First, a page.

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EnterpriseDB: Add/Remove Cluster
Oracle Tips by Burleson

I would really rather that the people at EnterpriseDB had called this "registering a cluster" rather than add and remove a cluster (Figure 6.3).  This menu option does not actually add or remove a cluster from your environment.  It adds a cluster to this instance of the DBA Management Server.  When you add a cluster, the management server will add a new tab to the home page and start tracking available statistics for the cluster.

Figure 6.3: Add/Modify Cluster

If you want to start tracking statistics in a database in the existing cluster, click the check box next to the database.  If you do not want to track statistics in a database, uncheck the box.

To add a cluster to this instance of the DBA Management Server, choose Configure New Cluster.  Remember that you are not really adding or changing a cluster anywhere.  You are just telling the management server to start tracking that cluster’s statistics.

The Configure New Cluster dialog (Figure 6.4) will allow you to enter the server name, port and database to track.

Figure 6.4: Configure Cluster

You enter either text server name or an ip address.  All fields are required.  Once you have entered the information, choose Configure and you are taken back to the Add/Remove Cluster page.

You can verify that you have added the cluster and made your changes by returning to the Home Page (under the Home menu option).  You should see a tab for each cluster that you've added and you should see additional databases if you have added those (Figure 6.5).

Figure 6.5: Verify Cluster Changes


The next menu option is the Monitoring option.  This is where you can get a view of who is doing what in your database instance.

User Activity

The User Activity page (Figure 6.6) will show you who is logged in and what they are currently running.  If you have turned on the stats_command_string option (see below in Monitoring Configuration), you will be able to see that actual command string.  You can configure some databases to log the command and others not to.  You may want to turn off command logging on heavy transaction databases such as the MGMTSVR database.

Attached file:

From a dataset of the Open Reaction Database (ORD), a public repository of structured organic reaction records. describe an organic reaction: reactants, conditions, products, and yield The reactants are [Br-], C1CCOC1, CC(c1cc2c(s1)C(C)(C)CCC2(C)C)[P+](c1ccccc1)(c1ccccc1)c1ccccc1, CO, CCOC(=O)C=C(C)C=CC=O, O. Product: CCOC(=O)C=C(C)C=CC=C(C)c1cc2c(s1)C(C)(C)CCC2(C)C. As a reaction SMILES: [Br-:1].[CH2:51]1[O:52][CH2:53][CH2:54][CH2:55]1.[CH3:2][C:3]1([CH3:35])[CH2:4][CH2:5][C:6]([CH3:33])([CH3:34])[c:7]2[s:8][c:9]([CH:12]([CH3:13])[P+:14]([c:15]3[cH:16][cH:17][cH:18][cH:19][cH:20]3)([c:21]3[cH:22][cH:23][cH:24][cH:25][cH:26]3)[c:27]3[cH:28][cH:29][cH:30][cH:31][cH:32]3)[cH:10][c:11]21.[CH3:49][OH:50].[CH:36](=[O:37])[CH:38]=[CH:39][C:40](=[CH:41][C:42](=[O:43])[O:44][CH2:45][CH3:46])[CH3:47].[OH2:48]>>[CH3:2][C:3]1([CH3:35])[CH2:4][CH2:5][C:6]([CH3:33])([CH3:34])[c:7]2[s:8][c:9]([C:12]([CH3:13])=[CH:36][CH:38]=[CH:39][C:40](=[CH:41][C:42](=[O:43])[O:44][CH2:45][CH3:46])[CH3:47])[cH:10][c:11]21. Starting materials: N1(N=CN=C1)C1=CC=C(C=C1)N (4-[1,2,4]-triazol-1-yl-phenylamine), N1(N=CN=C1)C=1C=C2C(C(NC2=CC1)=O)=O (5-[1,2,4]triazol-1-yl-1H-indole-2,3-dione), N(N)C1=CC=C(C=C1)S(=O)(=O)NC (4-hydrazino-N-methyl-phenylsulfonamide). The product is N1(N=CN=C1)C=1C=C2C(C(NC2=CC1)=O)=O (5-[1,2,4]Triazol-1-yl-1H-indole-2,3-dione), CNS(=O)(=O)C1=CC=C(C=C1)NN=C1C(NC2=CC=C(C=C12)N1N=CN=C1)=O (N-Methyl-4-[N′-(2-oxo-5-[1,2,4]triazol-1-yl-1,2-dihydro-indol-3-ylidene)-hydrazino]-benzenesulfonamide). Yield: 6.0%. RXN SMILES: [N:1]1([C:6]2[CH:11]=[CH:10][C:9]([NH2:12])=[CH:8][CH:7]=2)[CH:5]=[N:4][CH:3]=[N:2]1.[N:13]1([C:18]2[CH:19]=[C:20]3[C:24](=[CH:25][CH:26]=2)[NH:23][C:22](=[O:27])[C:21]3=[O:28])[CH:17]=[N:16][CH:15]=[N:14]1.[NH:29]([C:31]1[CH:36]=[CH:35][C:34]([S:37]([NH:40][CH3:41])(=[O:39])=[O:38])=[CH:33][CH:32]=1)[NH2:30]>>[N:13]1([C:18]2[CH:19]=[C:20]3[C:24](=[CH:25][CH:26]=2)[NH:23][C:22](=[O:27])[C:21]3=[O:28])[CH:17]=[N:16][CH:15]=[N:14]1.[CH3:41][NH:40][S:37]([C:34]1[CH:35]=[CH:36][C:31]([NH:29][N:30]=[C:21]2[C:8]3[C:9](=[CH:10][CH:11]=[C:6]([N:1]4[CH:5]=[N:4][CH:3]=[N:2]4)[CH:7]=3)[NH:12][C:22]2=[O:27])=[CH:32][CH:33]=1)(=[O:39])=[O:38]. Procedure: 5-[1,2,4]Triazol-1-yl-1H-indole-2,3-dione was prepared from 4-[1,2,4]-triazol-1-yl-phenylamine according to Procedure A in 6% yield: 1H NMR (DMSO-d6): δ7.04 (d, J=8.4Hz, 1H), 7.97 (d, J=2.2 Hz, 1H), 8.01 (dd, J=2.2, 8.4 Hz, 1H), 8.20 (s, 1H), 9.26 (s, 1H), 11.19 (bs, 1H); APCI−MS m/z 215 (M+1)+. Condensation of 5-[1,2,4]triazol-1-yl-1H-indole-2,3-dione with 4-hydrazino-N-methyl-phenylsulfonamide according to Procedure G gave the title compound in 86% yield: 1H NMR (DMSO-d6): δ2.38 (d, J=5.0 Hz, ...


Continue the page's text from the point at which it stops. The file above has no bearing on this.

Figure 6.6: Monitor User Activity

You can choose the database to monitor from the Database dropdown.  You can also turn off auto-refresh if you would like to refresh manually.

Lock Status

The Lock Status page (Figure 6.7) shows current database locks.  Locks are normally transient in EnterpriseDB (and PostgreSQL) due to the superior locking mechanism in the database.  It is not unusual for this page to be empty.

Figure 6.7: Monitor Locks

Ironically, this report temporarily locks a critical system table.  You should only run this report when needed and you should probably turn off Auto Refresh to prevent performance issues in the database.

Buffer Cache

The Buffer Cache page (Figure 6.8) shows active hits on the memory area of EnterpriseDB.  You can get an idea about how your processes are using data from this screen.

The query behind this page also locks a critical system table so you should only run it when needed.

Figure 6.8: Monitor Objects in Buffer Cache


I spoke about this page in detail in Chapter 2.  See figure 2.5 and the text around that figure.

To re-iterate, these configuration options determine how much data the management server gathers and saves for monitoring purposes.  Like all monitoring, there is always a downside.  The more you gather, the heavier the load on the system. 

In my system (Figure 6.9), I have all of the monitoring options turned on.  This is not a production instance though.  How you set your instance is partially determined by how you will use it and what kind of available resources you have.

Figure 6.9: Monitor Statistics Collection Configuration


This is an excerpt from the book "EnterpriseDB: The Definitive Reference" by Rampant TechPress.


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